Bell and the Bucs would have their redemption just two seasons later when he rushed for 1263 yards and a 4.5 yard per carry average in leading the Bucs to the NFC Championship game.
However, Bell began to break down after that and was diagnosed with dermatomyositis during the players' strike of 1982.
Sadly, Bell died from the disease in 1984 at the age of 29.
Steve DeBerg might not have come with the hype of a highly-drafted prospect, but his rookie year was awful whether there were high expectations or not.
DeBerg was drafted in the 10th round of the 1977 NFL draft by the Cowboys but wasn't on a roster until 1978 when he won the starting quarterback job with the 49ers.
DeBerg had a poor season from start to finish and ended with one of the highest total number of interceptions ever thrown by a rookie with 22.
His 1-10 record, 45.4 completion percentage, 40.0 quarterback rating and nine fumbles also contributed to the atrocity.
The very next season DeBerg bounced back though and led the NFL in completions and attempts. He went on to an incredible 21-year career despite his poor start.
After three straight losing seasons at the end of the 1980's, the Cowboys were a team in need of a transition.
To say they wiped the slate clean and started over would be a severe understatement.
On February 25, 1989 Jerry Jones bought the Cowboys and two weeks later fired the immortal Tom Landry.
He started his reclamation project by hiring Jimmy Johnson, Landry's polar opposite, as head coach.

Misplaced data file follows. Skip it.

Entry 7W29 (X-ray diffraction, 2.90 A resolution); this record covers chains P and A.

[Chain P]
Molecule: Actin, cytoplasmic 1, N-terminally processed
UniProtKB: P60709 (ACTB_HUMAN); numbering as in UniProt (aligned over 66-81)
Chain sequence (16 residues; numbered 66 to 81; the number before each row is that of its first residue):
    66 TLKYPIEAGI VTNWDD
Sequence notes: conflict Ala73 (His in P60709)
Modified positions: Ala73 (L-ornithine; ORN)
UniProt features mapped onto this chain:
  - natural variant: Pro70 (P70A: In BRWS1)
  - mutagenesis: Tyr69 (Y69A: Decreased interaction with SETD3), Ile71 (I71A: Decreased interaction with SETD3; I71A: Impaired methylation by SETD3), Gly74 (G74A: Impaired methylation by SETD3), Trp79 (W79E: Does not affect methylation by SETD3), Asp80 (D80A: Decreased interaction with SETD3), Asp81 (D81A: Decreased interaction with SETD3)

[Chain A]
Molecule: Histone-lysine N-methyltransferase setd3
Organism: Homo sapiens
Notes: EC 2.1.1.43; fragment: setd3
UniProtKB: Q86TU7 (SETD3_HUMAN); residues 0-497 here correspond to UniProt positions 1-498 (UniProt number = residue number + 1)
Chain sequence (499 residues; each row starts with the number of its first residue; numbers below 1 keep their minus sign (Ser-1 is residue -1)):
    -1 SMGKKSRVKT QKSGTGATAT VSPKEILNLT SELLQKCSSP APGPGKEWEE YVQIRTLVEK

One of the first moves Johnson made was to jettison veteran quarterbacks Steve Pelluer and Danny White while drafting Troy Aikman and Steve Walsh in the traditional and supplemental drafts, respectively.
Aikman won the job over Walsh and was inserted into the starting lineup immediately.
While Aikman obviously grew into the role and became a Hall of Fame quarterback, few could have seen that coming while watching his rookie season.
The 22-year-old Aikman was under center on opening day against the Saints as the Cowboys laid an egg in a 28-0 loss. Aikman completed 17 passes in 35 attempts for 180 yards and threw two interceptions in the game.
Aikman's awful debut season culminated with an 0-11 record in games he started as he finished with a quarterback rating of 55.7. He threw just nine touchdowns against 18 interceptions and threw for just 1749 yards.
Aikman's season as a whole was dreadful and some of his individual games were even worse. Some of the more embarrassing ones were a 6-21-83 effort in a 30-7 loss to the Redskins and a 7-21-54 clunker in a 27-0 loss to the Eagles.
Aikman obviously got on track quickly and by 1992 was a Super Bowl champion.